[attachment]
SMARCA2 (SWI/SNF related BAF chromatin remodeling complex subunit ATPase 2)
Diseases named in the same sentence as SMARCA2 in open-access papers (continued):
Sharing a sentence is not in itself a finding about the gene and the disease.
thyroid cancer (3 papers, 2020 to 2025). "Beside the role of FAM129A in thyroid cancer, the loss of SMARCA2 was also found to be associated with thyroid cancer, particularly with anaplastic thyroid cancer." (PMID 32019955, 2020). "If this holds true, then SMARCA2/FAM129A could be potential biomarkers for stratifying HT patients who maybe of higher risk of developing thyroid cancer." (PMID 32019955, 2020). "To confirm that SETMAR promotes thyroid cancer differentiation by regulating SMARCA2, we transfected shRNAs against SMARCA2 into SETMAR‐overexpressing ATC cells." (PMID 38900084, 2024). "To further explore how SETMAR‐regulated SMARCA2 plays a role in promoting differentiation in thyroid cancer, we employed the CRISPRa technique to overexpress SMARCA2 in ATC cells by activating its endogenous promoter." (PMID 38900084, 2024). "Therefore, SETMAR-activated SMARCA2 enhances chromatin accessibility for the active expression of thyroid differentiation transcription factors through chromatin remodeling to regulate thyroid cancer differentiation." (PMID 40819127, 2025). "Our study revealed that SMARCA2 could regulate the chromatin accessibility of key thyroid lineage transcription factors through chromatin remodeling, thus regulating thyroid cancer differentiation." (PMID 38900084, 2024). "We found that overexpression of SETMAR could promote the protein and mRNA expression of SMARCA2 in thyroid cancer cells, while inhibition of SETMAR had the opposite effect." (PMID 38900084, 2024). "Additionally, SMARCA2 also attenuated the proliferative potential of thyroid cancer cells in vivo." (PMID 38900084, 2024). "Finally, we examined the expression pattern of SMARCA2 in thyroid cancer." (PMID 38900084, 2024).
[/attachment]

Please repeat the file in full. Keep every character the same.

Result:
SMARCA2 (SWI/SNF related BAF chromatin remodeling complex subunit ATPase 2)
Diseases named in the same sentence as SMARCA2 in open-access papers (continued):
Sharing a sentence is not in itself a finding about the gene and the disease.
thyroid cancer (3 papers, 2020 to 2025). "Beside the role of FAM129A in thyroid cancer, the loss of SMARCA2 was also found to be associated with thyroid cancer, particularly with anaplastic thyroid cancer." (PMID 32019955, 2020). "If this holds true, then SMARCA2/FAM129A could be potential biomarkers for stratifying HT patients who maybe of higher risk of developing thyroid cancer." (PMID 32019955, 2020). "To confirm that SETMAR promotes thyroid cancer differentiation by regulating SMARCA2, we transfected shRNAs against SMARCA2 into SETMAR‐overexpressing ATC cells." (PMID 38900084, 2024). "To further explore how SETMAR‐regulated SMARCA2 plays a role in promoting differentiation in thyroid cancer, we employed the CRISPRa technique to overexpress SMARCA2 in ATC cells by activating its endogenous promoter." (PMID 38900084, 2024). "Therefore, SETMAR-activated SMARCA2 enhances chromatin accessibility for the active expression of thyroid differentiation transcription factors through chromatin remodeling to regulate thyroid cancer differentiation." (PMID 40819127, 2025). "Our study revealed that SMARCA2 could regulate the chromatin accessibility of key thyroid lineage transcription factors through chromatin remodeling, thus regulating thyroid cancer differentiation." (PMID 38900084, 2024). "We found that overexpression of SETMAR could promote the protein and mRNA expression of SMARCA2 in thyroid cancer cells, while inhibition of SETMAR had the opposite effect." (PMID 38900084, 2024). "Additionally, SMARCA2 also attenuated the proliferative potential of thyroid cancer cells in vivo." (PMID 38900084, 2024). "Finally, we examined the expression pattern of SMARCA2 in thyroid cancer." (PMID 38900084, 2024).